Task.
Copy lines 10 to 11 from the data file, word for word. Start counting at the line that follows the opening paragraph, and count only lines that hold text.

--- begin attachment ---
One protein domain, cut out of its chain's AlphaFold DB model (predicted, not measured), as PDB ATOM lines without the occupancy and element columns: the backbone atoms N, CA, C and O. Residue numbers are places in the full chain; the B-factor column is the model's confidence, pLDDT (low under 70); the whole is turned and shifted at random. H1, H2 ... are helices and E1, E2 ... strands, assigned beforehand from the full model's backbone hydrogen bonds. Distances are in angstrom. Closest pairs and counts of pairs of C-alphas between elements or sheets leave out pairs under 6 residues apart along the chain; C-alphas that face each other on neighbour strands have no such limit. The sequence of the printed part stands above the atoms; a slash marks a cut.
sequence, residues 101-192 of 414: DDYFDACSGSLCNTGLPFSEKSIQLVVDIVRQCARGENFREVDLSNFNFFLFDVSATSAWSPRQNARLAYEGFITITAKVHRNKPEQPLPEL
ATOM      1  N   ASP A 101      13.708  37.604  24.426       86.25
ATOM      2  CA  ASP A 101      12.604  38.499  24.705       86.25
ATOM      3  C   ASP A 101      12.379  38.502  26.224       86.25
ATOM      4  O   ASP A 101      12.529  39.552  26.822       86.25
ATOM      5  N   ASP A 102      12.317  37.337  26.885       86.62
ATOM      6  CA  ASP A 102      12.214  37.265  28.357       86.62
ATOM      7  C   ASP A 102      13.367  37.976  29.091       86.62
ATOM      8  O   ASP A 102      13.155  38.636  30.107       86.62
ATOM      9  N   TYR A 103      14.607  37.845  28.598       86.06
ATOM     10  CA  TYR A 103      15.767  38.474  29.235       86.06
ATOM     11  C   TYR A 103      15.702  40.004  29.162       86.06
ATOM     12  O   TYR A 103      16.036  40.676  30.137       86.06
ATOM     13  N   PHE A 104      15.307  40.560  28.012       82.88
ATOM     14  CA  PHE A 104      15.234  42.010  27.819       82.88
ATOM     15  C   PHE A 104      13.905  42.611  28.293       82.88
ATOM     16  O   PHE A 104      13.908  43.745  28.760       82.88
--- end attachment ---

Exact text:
ATOM      9  N   TYR A 103      14.607  37.845  28.598       86.06
ATOM     10  CA  TYR A 103      15.767  38.474  29.235       86.06